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EU must make accelerating permits a priority, says business group

European Union flags fly outside the European Commission headquarters in Brussels, Belgium, March 1, 2023.REUTERS/Johanna Geron/File Photo

More than eight in 10 companies say the time it takes to secure permits is a barrier to investing in Europe and accelerating this process should be a top EU priority, business lobby BusinessEurope said on Tuesday.

In its survey of 240 companies, 83 per cent found the complexity and duration an obstacle to investing in Europe, with 53 per cent calling it the permitting process a “serious problem”.

BusinessEurope President Fredrik Persson said most members felt the investment climate in Europe was worse than in the United States and Asia and the top three factors were energy costs, then excessive regulation and lengthy permit procedures.

The lobby group, whose membership comprises the national business federations of 36 countries, said the next European Commission from 2024 to 2029 should tackle permits to boost Europe’s competitiveness.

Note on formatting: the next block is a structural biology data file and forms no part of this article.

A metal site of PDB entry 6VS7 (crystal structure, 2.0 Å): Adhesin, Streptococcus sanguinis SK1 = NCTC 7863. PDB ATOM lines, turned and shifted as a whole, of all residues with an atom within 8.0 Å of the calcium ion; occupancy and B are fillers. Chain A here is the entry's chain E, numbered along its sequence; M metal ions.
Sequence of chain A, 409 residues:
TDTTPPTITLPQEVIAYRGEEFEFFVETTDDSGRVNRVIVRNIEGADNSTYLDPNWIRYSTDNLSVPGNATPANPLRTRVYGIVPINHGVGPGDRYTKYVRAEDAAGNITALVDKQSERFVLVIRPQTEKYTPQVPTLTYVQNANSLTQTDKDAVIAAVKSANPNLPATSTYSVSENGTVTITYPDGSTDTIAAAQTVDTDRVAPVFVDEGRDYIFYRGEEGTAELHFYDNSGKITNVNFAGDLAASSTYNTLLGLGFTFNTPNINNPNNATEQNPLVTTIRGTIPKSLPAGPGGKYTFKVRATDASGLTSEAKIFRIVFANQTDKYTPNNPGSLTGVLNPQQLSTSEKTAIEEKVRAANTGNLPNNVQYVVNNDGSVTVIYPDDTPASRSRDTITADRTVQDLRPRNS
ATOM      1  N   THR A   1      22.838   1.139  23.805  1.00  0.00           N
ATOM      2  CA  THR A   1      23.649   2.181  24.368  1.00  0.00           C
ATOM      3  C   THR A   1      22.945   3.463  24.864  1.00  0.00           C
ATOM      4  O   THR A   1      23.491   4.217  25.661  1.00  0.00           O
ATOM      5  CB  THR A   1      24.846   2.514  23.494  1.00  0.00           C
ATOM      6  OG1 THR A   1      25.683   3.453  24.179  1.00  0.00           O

“This comes with basically no cost, but a huge upside for companies,” Persson told Reuters.

Data released on Tuesday showed that 47 per cent of companies took one to three years to secure permits and 16 per cent even longer. Many companies needed multiple permits to operate, such as an LNG terminal in Germany that needed about 20 per year.

Persson said international competition had intensified and the United States and Asia were taking a more flexible approach to permits, with the possibility of fast-tracking or setting fixed times, realising this propelled investment.

He said it took twice as long to build a wind farm in Germany or get a medical device approved in Europe as in the United States.

Persson said businesses were not looking for authorities to lower the bar.

“It’s not the ‘yes’ percentage we’re trying to change here, it is the speed,” he said.

Under a law set to enter force this year, the EU will set short timelines for permits to be granted for clean tech production with a single national body in charge of the process.

Persson said this was a good first step, but this approach with set time limits should be applied to all parts of the value chain, such as the steel produced for a wind turbine tower.

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